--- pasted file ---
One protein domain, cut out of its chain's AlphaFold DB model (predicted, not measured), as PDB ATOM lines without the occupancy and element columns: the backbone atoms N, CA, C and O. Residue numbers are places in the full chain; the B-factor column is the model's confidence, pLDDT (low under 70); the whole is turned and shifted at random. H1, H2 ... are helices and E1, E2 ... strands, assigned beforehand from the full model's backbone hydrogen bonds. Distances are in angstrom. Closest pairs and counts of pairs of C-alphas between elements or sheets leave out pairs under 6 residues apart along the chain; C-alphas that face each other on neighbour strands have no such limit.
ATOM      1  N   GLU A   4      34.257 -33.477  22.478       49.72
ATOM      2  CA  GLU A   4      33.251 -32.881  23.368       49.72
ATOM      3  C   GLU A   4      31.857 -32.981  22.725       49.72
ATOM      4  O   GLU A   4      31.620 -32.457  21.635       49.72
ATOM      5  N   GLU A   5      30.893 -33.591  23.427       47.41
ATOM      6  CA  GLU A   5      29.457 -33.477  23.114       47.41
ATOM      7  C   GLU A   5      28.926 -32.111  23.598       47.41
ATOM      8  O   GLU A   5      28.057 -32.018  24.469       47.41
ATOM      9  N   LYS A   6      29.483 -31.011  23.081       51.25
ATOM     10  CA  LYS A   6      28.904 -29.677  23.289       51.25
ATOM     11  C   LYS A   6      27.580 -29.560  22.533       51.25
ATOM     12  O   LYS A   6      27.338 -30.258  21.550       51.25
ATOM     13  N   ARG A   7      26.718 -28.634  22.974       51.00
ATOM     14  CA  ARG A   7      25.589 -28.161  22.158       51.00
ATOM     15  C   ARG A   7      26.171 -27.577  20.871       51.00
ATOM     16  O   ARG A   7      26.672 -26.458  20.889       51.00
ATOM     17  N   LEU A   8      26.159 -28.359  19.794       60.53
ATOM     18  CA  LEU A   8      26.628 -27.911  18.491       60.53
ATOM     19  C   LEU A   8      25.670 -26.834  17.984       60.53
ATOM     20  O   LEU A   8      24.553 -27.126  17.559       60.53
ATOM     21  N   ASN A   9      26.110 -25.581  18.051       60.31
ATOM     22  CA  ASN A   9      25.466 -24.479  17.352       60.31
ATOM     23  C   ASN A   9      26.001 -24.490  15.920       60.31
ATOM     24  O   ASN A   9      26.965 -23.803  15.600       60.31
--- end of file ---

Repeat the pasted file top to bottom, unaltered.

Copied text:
One protein domain, cut out of its chain's AlphaFold DB model (predicted, not measured), as PDB ATOM lines without the occupancy and element columns: the backbone atoms N, CA, C and O. Residue numbers are places in the full chain; the B-factor column is the model's confidence, pLDDT (low under 70); the whole is turned and shifted at random. H1, H2 ... are helices and E1, E2 ... strands, assigned beforehand from the full model's backbone hydrogen bonds. Distances are in angstrom. Closest pairs and counts of pairs of C-alphas between elements or sheets leave out pairs under 6 residues apart along the chain; C-alphas that face each other on neighbour strands have no such limit.
ATOM      1  N   GLU A   4      34.257 -33.477  22.478       49.72
ATOM      2  CA  GLU A   4      33.251 -32.881  23.368       49.72
ATOM      3  C   GLU A   4      31.857 -32.981  22.725       49.72
ATOM      4  O   GLU A   4      31.620 -32.457  21.635       49.72
ATOM      5  N   GLU A   5      30.893 -33.591  23.427       47.41
ATOM      6  CA  GLU A   5      29.457 -33.477  23.114       47.41
ATOM      7  C   GLU A   5      28.926 -32.111  23.598       47.41
ATOM      8  O   GLU A   5      28.057 -32.018  24.469       47.41
ATOM      9  N   LYS A   6      29.483 -31.011  23.081       51.25
ATOM     10  CA  LYS A   6      28.904 -29.677  23.289       51.25
ATOM     11  C   LYS A   6      27.580 -29.560  22.533       51.25
ATOM     12  O   LYS A   6      27.338 -30.258  21.550       51.25
ATOM     13  N   ARG A   7      26.718 -28.634  22.974       51.00
ATOM     14  CA  ARG A   7      25.589 -28.161  22.158       51.00
ATOM     15  C   ARG A   7      26.171 -27.577  20.871       51.00
ATOM     16  O   ARG A   7      26.672 -26.458  20.889       51.00
ATOM     17  N   LEU A   8      26.159 -28.359  19.794       60.53
ATOM     18  CA  LEU A   8      26.628 -27.911  18.491       60.53
ATOM     19  C   LEU A   8      25.670 -26.834  17.984       60.53
ATOM     20  O   LEU A   8      24.553 -27.126  17.559       60.53
ATOM     21  N   ASN A   9      26.110 -25.581  18.051       60.31
ATOM     22  CA  ASN A   9      25.466 -24.479  17.352       60.31
ATOM     23  C   ASN A   9      26.001 -24.490  15.920       60.31
ATOM     24  O   ASN A   9      26.965 -23.803  15.600       60.31